Finally, there is the matter of the last Assistant Coach spot. As we reported earlier this week, Cody Hatt and Neill Berry have followed Smart from Texas to take spots on his bench, but his other assistant, K.T. Turner, has taken a position at Oklahoma with Porter Moser. There are many rumors swirling on Twitter and message boards. We will address this in two ways without pointing to any specific coaches. First, there has been a lot of talk that Smart is looking for a big hire with the final assistant position. Whether that is a sitting head coach or a high-major assistant, we can't say for certain, but his past three associate head coaches at Texas were KT Turner (hired from SMU), Luke Yaklich (hired from Michigan), and Darren Horn (former high-major head coach). Don't be surprised if one of the big rumors out there proves to be true. Second, prominent assistant hires often come with relationships to recruits already developed. Look at how quickly Jonas Aidoo committed to Tennessee after former Marquette assistant and lead Aidoo recruiter Justin Gainey joined Rick Barnes' staff. Don't be surprised if the final assistant has a relationship with a recruit that ends up in Marquette colors as well.

It's been a whirlwind 48 hours. 5 new players and according to Shaka Smart, they aren't done yet. So take a breath, and as you exhale, say "We Are...Marquette!"

Wednesday, April 14, 2021

Joplin Comes Home to Marquette

Shaka Smart has won the commitment of his first Wisconsin player as David Joplin, a 6'7" forward from Brookfield Central, has committed to Marquette. Joplin joins prior 2021 commits Stevie Mitchell, Kam Jones, and Emarion Ellis and according to the 247 Sports Class Calculator moves Marquette up to the #20 recruiting class in the country.

Joplin drives past a Sussex Hamilton player
Photo courtesy of Rivals

Joplin is a four-star recruit and rated as the #114 player in the country by the 247 Sports Composite Ranking, though he checks in at #74 on the site's internal metrics. He put up a monster senior season, averaging 25.6 points, 10.6 rebounds, and 2.6 assists per game for the Lancers. Joplin had committed to Texas last summer, picking the Longhorns over Georgetown, Iowa State, and Minnesota, among others. Today he chose Marquette over a list that included Virginia, Minnesota, and Missouri, among others.

There has long been speculation that Joplin would've been receptive to a Marquette offer, but until the recent coaching change that offer never came. Joplin lives just 13 miles from Marquette's campus and he's grown up in the shadow of Milwaukee. The addition of Coach Smart, who similarly grew up in a suburb of Madison, made what was already a good fit, ideal.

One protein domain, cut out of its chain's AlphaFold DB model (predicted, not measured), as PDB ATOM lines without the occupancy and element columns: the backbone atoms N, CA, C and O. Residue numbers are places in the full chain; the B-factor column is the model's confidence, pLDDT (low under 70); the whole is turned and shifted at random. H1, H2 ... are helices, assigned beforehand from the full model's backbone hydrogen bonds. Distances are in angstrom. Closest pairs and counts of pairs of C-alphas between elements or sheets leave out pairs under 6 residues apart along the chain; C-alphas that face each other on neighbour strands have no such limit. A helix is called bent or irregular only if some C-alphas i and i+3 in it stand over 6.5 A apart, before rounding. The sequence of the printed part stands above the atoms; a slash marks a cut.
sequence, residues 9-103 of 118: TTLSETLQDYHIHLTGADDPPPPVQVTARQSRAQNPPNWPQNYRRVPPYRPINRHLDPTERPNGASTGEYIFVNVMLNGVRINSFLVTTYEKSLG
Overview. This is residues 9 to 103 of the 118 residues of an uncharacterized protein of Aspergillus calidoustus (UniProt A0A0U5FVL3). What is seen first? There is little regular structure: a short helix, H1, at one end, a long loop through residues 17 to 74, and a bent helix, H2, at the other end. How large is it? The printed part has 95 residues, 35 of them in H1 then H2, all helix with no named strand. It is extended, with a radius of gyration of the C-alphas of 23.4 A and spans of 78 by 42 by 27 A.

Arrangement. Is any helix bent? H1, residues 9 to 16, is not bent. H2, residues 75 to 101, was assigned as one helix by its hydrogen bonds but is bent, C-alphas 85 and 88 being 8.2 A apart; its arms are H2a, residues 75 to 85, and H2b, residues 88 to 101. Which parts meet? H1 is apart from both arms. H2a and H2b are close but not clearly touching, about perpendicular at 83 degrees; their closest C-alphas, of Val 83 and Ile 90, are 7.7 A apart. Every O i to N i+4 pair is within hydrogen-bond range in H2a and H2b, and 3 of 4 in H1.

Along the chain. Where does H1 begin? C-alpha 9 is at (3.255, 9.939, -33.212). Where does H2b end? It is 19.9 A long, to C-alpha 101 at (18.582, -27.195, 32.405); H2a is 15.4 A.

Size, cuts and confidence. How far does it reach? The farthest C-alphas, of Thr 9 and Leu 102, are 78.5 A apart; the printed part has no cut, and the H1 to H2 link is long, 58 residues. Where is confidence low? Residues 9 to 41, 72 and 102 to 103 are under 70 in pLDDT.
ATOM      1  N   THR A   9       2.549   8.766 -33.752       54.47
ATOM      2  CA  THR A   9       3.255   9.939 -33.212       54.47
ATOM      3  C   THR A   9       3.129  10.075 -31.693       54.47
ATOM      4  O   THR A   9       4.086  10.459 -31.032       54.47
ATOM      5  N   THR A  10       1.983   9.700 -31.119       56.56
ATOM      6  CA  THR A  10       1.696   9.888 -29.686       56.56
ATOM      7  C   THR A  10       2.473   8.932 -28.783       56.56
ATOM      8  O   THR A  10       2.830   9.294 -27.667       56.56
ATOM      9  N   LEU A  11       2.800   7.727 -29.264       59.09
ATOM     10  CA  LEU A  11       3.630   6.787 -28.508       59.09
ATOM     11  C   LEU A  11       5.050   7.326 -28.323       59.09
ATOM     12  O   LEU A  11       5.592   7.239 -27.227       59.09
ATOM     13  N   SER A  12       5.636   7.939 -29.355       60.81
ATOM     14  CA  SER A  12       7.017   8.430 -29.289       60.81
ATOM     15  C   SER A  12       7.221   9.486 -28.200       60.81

Joplin always had the physical tools to play at the D1 level, but the biggest knock on his game was his shooting from distance. He broke through in that regard first as a sophomore, shooting 38.5% from deep, then backed that up as a senior as he connected on 37% of his shots from beyond the arc. Joplin is also regarded for his prodigious dunking ability and the way he uses his length and athleticism on the defensive end of the court.

The Brookfield forward has also shown the ability to come up big when the lights are brightest. He led Brookfield Central to the WIAA Division I State Championship game in 2019 as a sophomore. In that game, he exploded for 23 points, 13 rebounds, and 3 blocks with a cool 70 eFG% as he was also named to the 2019 Wissports All-Tournament Team.

So what is Marquette getting in Joplin? Listed at 6'7", 215 pounds, he should be able to play at this level immediately, though time in the weight room will only refine his physique. He has the ability to score at all three levels, attacking the rim, showing the ability to create his own shot in the mid-range, and as mentioned above shooting well from deep. His length and athleticism make him disruptive on the defensive end both in man-to-man and as a help defender. Joplin is a high-upside prospect that should contribute this year and develop into a starter, if not outright star, in the years to come. Here's a look at some of his senior year highlights, though we at Cracked Sidewalks always caution those watching to take mixtapes with a grain of salt, impressive though they may be.